A lawyer who says she was choked and strip-searched by police in southern China while working on a case has said she is considering taking action against the police force, amid growing support for her on social media and demands for the release of the related surveillance footage.
Sun Shihua, the 48-year-old lawyer who has worked on civil and commercial cases for 18 years, posted a letter on the social media platform WeChat this week recounting a harrowing experience, calling the alleged incident, involving police in Guangzhou, “the darkest, most terrifying and humiliating day of my life”.
The letter immediately went viral, with people expressing concerns about police brutality.
In response, the Guangzhou police force said on its official WeChat account on Wednesday that after reviewing security footage and holding interviews, it found no beating or shaming by police officers. Instead, the authorities said, Sun and two other individuals insulted and filmed the police bureau, disrupting public order, so the policemen performed a security check and made inquiries.
Sun told the South China Morning Post the incident took place on September 20, when she went to the Hualin police bureau in Liwan district, Guangzhou, with her client, Li Xiaozhen. They went to the station at about 3pm to request the release of Li’s husband, Zhou Jianbin.
Li and Zhou both have a long record of petitioning the authorities and had been detained multiple times in the past.
While discussing the case with a policeman surnamed Chen, Sun said on WeChat, he threw his ID card at her and claimed that Sun had attacked him. She said a group of policemen then surrounded her, some grabbing her hands while Chen choked her.
At that time, Sun said, a female petitioner who was at the station started recording what was happening, using her phone. She was stopped from doing so, forced to delete her videos and ordered to take off her clothes, Sun claimed.
Sun said she herself was also ushered into a room, where a curtain was hung to separate a corner from the policemen. She, too, was forced to stand in the corner and take off all her clothes, with the police saying they had to check whether she was carrying any dangerous weapons, she said.
“The entire process lasted about 20 minutes, but it felt like a lifetime,” Sun said in her post.
She added that Li, her client, had told her later that she was also forced to strip.
After a few rounds of interrogations, Sun was released just before midnight, she said, then the next morning, she, her colleagues and her family lodged a complaint at Hualin station.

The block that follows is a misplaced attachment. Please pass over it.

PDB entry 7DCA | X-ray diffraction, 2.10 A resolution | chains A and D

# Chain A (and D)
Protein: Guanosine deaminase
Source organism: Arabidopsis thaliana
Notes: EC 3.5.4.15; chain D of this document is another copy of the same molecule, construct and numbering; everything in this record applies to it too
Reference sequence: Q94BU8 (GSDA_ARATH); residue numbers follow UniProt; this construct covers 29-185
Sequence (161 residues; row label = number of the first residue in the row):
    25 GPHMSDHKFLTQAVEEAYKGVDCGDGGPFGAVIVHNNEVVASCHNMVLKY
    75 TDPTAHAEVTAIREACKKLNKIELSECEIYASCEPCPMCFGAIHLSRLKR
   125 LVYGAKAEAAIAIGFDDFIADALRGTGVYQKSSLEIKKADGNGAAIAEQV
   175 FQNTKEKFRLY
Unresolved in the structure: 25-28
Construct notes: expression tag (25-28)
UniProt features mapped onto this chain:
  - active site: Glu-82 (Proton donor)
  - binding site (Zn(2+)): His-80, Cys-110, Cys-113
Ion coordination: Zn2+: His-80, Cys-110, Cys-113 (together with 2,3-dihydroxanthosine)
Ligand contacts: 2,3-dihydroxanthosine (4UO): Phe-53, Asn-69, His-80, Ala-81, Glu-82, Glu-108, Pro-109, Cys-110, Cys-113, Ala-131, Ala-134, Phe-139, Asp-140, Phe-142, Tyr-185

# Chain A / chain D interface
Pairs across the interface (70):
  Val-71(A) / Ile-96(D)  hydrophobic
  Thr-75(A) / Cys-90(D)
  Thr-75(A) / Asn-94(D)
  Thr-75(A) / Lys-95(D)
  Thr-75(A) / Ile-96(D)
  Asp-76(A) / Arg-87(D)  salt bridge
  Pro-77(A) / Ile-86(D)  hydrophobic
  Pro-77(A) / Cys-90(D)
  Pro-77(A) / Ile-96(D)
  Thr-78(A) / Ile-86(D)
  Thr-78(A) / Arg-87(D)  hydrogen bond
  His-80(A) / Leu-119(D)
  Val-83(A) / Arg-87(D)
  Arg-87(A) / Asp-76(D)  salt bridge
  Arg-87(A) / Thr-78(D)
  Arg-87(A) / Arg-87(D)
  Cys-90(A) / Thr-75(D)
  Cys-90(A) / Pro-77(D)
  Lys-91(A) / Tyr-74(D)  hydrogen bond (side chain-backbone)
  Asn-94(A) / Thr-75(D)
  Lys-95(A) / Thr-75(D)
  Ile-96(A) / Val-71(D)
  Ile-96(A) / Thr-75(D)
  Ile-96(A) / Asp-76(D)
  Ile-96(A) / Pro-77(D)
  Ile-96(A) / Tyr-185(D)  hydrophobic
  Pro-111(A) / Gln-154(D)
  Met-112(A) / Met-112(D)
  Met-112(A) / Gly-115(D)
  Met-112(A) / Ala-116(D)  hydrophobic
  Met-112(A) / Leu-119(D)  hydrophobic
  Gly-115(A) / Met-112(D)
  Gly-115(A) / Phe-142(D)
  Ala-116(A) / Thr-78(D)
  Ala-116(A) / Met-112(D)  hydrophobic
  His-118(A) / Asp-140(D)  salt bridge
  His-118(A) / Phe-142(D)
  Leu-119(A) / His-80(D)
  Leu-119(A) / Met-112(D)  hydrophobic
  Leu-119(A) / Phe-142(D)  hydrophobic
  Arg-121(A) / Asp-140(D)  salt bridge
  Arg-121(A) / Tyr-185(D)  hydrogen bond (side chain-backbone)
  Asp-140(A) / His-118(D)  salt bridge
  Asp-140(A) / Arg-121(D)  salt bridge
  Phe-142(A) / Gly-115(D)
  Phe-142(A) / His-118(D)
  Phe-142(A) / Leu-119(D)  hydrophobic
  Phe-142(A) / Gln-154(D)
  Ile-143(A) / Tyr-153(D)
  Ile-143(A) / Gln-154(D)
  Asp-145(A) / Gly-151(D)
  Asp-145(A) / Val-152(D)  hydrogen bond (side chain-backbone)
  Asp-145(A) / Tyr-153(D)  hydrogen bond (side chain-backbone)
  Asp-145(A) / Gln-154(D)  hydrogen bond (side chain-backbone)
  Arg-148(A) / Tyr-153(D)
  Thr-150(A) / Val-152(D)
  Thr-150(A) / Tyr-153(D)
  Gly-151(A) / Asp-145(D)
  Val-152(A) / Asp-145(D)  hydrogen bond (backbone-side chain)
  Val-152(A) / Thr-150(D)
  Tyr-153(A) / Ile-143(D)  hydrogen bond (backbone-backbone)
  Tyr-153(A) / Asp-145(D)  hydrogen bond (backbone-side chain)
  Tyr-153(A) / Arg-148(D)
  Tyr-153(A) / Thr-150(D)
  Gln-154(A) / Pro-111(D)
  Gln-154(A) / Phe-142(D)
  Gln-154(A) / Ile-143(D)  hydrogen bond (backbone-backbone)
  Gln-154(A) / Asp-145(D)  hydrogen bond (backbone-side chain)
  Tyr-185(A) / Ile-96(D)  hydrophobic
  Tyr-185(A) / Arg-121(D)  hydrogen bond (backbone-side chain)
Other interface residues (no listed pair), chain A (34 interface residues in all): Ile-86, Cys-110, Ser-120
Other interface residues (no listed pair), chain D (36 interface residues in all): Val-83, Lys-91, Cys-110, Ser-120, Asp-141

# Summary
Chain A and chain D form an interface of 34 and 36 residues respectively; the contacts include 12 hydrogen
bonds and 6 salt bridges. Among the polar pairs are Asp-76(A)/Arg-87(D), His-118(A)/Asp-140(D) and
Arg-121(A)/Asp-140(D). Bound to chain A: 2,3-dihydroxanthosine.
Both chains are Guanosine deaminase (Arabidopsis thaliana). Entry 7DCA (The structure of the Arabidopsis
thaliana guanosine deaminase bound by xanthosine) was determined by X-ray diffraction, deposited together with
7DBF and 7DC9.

In the following days, she was interviewed by Guangzhou municipal police, but there were no further communications.
“It takes a lot of courage for her to speak up about such a traumatic experience,” Sui Muqing, Sun’s husband and a former lawyer, told the Post. “It’s increasingly a common practice for lawyers to be illegally detained, but I’m not going to keep quiet about my wife’s case.
“There was nothing legal in what the police did to my wife. It was sheer abuse of power,” he said, adding that after seeing the response from the Guangzhou police, the family decided to consider legal action.
A staff member at the Hualin police station refused to comment when the Post called, and demanded to know where it had heard about the case, before hanging up.
An employee at the Guangzhou Lawyers’ Association said it would post developments on its WeChat account. In an article it posted online, the association said it strives to “protect lawyers’ right to legal practice”.
The incident has received great attention in China’s legal community and raised questions about whether the police officers were operating within the law.
Ge Wenxiu, director of Guangzhou-based Lvcheng Dingbang Law Firm, said the officers’ alleged actions – forcing Sun to strip and forcing the petitioner to delete video evidence – could constitute criminal offences. He also pointed out that video recording is a legal activity and ensures individuals’ right to supervise authorities.
“It would be more fair if a third party came forward to rule over the case, instead of Guangzhou police self-checking,” he said. “Furthermore, it is the police’s responsibility to show all the surveillance videos.”
There has been growing public support for Sun on social media. On Weibo, China’s Twitter-like platform, people called for Guangzhou police to release the surveillance footage, the core evidence in the incident.
“Whoever controls the cameras controls the truth,” read one comment. “I believe the lawyer is speaking the truth. Guangzhou police’s claims had no basis or evidence,” said another.
Some also commented on what they saw as the falling credibility of the Chinese police in the eyes of the public, saying people were increasingly losing faith in the authorities.
In China, lawyers face immense challenges, especially those dealing with human rights issues or property conflicts. In December, two Beijing lawyers were beaten by a group of 14 people in front of their hotel in Jingmen, Hubei province, after a hearing in a land acquisition case.